Shares of Fastenal Co. surged to their highest levels in 18 months after the company exceeded third-quarter profit expectations. The company, known for its fasteners, tools, and janitorial supplies, experienced record-breaking daily sales rates in the past month.
Impressive Financial Results
Fastenal Co.’s stock, with the ticker symbol FAST, soared 6.6% during afternoon trading, making it the top gainer among S&P 500 index components. This surge puts the stock on track for the largest one-day gain since March 26, 2020, and the highest closing price since April 6, 2022.
The company reported a net income of $295.5 million, or 52 cents per share, for the quarter ending September 30. This represents an increase from $284.6 million, or 50 cents per share, during the same period last year. Fastenal Co.’s financial performance surpassed the average analyst estimate compiled by FactSet of 50 cents per share.
Furthermore, sales grew by 2.4% to reach $1.85 billion, in line with the FactSet consensus.
Despite the positive financial results, concerns still loom over the manufacturing markets. Chief Executive Daniel Florness acknowledged that demand remained sluggish while weakness in these markets intensified. This cautionary sentiment was echoed by Chief Financial Officer Holden Lewis.
While Lewis expressed encouragement over the September dail-sales rate (DSR) breaking the $30 million per day barrier for the first time, he remained reserved about its implications. According to Lewis, this growth seemed to be attributed more to easing comparisons in certain businesses rather than a clear indication of improving customer demand or brighter future prospects.
Lewis added that macro data points and feedback from regional leadership consistently pointed towards sluggish demand and a cautious outlook for spending and production.
Performance Divergence in Product Lines Signals Manufacturing Slowdown
In the third quarter of 2023, the company noticed a significant disparity in performance between its product lines. While fasteners experienced a decline, safety supplies and other products, including tools, janitorial supplies, and cutting tools, performed relatively better. This discrepancy raises concerns about the slowdown in the manufacturing economy.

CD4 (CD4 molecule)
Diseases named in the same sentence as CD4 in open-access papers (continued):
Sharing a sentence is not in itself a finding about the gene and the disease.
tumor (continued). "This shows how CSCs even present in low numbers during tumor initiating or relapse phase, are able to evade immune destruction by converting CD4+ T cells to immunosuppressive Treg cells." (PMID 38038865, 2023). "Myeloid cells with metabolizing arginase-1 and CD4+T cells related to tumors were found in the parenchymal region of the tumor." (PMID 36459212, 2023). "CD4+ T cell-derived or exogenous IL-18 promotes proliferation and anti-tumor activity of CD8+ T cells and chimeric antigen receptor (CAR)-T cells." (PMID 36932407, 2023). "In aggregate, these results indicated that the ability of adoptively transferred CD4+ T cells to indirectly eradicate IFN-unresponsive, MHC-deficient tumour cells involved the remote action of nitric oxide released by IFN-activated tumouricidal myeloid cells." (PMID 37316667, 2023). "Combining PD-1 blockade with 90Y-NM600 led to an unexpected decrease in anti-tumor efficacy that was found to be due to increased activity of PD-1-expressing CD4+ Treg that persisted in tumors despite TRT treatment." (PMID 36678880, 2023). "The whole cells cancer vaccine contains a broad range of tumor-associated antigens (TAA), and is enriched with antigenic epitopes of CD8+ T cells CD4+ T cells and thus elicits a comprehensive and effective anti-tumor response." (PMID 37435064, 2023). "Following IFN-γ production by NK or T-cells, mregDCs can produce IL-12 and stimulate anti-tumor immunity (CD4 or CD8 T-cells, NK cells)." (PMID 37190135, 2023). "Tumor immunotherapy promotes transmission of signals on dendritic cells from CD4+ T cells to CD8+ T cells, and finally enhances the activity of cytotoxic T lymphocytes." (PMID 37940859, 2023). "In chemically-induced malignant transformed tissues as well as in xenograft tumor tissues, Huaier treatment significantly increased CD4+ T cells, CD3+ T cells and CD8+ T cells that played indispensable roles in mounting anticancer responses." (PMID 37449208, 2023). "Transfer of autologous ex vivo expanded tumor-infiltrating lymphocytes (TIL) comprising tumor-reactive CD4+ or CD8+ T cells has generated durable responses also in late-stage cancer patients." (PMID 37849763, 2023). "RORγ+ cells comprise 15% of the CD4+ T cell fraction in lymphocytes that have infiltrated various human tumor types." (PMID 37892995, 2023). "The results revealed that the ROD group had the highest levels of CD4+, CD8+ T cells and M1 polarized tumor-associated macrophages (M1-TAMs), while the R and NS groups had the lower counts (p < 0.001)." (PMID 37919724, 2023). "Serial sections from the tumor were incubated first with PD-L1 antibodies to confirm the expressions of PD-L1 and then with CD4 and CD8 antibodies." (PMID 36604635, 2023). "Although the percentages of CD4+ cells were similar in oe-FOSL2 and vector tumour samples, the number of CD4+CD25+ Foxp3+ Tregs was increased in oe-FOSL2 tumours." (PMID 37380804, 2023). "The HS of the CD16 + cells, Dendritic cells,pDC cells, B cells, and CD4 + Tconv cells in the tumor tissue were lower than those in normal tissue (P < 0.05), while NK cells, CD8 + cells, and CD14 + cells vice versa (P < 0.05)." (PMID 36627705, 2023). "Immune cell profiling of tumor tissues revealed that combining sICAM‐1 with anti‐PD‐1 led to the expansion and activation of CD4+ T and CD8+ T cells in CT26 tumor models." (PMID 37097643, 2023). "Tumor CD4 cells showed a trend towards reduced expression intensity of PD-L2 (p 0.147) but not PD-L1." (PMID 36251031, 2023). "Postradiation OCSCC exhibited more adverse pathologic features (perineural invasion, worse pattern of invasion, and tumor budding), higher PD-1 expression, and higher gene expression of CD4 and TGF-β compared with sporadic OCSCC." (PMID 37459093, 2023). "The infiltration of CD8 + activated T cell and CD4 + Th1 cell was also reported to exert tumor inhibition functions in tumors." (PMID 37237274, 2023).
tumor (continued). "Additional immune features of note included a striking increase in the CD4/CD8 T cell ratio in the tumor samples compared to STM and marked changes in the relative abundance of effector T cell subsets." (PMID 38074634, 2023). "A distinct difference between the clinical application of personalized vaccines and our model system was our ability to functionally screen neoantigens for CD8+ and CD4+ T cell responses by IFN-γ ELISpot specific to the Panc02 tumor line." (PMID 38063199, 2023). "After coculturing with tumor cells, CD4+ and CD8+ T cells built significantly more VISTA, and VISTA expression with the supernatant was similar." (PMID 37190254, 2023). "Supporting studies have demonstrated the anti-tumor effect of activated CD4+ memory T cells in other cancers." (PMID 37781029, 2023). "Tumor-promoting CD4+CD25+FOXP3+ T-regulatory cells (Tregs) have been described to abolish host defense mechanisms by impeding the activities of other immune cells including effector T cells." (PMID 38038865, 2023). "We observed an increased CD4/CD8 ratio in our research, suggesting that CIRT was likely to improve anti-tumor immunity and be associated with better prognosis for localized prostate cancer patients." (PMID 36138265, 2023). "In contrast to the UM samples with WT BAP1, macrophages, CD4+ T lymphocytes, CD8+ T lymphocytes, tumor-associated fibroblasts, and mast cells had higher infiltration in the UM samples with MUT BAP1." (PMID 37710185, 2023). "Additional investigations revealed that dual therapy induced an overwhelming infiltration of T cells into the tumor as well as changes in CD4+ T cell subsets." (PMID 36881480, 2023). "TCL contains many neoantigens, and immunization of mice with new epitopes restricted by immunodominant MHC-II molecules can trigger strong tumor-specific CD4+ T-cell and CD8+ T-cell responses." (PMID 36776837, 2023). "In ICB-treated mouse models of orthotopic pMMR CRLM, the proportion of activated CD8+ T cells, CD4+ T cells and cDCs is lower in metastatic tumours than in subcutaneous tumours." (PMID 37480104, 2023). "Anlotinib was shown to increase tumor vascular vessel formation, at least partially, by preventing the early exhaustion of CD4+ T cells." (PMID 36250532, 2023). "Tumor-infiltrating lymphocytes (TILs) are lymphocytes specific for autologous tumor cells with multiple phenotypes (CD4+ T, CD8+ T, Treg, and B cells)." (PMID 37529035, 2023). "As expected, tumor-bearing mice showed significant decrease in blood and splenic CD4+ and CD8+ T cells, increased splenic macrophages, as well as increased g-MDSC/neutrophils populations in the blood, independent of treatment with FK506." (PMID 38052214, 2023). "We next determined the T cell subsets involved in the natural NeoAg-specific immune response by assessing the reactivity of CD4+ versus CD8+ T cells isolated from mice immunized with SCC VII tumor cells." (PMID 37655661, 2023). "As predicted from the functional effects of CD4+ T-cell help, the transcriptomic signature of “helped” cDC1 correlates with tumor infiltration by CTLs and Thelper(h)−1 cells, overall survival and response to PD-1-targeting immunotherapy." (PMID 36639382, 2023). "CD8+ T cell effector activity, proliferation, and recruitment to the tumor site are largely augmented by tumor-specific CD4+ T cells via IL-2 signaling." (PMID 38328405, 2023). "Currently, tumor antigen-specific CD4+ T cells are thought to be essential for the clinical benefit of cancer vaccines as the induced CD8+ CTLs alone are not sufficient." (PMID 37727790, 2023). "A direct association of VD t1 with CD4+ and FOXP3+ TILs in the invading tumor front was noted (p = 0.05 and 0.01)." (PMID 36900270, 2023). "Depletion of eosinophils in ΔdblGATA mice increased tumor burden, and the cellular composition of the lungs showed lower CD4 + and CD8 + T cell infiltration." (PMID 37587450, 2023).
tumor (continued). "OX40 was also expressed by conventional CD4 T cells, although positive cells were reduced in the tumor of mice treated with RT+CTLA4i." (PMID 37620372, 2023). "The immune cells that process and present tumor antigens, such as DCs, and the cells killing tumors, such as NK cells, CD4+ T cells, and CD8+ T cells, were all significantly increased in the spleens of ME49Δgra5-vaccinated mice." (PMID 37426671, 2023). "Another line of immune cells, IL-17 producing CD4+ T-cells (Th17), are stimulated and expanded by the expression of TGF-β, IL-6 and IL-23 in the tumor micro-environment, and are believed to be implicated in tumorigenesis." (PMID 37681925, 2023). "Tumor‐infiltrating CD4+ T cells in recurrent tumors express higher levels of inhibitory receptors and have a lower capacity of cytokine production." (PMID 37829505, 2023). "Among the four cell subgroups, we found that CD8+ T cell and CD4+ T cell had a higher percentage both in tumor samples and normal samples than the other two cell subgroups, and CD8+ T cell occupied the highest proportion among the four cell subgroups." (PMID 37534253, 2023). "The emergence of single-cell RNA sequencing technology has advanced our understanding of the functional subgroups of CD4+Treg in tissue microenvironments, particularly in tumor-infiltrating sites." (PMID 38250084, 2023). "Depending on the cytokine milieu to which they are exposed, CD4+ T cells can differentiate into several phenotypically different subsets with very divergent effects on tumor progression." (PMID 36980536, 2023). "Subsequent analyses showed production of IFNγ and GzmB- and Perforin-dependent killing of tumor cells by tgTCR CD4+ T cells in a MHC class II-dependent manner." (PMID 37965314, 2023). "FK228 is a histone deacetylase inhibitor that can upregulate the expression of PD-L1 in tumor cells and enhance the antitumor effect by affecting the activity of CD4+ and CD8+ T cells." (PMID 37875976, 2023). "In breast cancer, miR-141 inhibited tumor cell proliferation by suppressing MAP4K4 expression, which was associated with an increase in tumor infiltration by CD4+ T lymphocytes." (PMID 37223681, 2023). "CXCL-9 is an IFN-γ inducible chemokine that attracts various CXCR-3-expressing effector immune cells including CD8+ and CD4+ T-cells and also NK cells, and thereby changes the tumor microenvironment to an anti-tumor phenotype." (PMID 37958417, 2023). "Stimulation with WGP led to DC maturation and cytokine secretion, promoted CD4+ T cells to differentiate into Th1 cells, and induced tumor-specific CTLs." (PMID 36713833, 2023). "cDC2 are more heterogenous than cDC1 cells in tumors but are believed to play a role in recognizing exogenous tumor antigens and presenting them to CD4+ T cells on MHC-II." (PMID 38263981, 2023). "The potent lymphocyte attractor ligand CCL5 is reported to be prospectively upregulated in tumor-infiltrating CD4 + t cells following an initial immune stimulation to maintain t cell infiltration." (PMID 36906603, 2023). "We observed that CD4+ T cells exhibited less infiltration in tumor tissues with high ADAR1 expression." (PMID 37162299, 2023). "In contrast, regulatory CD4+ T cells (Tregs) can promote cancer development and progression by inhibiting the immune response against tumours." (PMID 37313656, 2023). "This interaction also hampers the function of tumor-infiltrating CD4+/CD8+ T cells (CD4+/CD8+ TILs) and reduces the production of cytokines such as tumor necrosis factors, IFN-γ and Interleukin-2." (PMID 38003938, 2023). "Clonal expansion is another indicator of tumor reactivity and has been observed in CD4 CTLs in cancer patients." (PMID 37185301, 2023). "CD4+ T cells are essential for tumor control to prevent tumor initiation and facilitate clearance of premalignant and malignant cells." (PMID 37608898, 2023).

Factors Contributing to Performance Differences
The company identified two factors that contribute to the varying performance of its product lines:
Greater Susceptibility to Weaker Manufacturing End Markets: Fasteners, being more heavily oriented toward the production of final goods than maintenance, are particularly vulnerable to fluctuations in manufacturing end markets.
Decelerating Pricing for Fasteners: Compared to non-fastener products, fasteners have experienced a faster pace of price deceleration.
Over the latest three-month period, there was a significant decline in the DSR (Distributor Sales Representative) rate for fasteners, falling by 2% after an 18.2% increase the previous year. Safety supplies, on the other hand, saw a positive DSR change of 9.2%, although this was lower than the 12.4% increase recorded in the previous year. The change for other products was also positive at 6.8%, although it experienced a slowdown compared to the 15.4% increase reported last year.
Additionally, within the fastener product line, there was a modest deflation observed.
While the company did not provide a full-year outlook for profit or sales, the FactSet consensus for 2023 sales has remained relatively stable at $7.34 billion since the end of July. Furthermore, the EPS (Earnings Per Share) even saw a slight increase of a penny, reaching $1.99.
Despite the current “sluggish” demand outlook, the company’s stock has gained 1.7% over the past three months. However, the Industrial Select Sector SPDR ETF XLI has weakened by 6%, and the S&P 500 index SPX has given up 2.8% over the same period.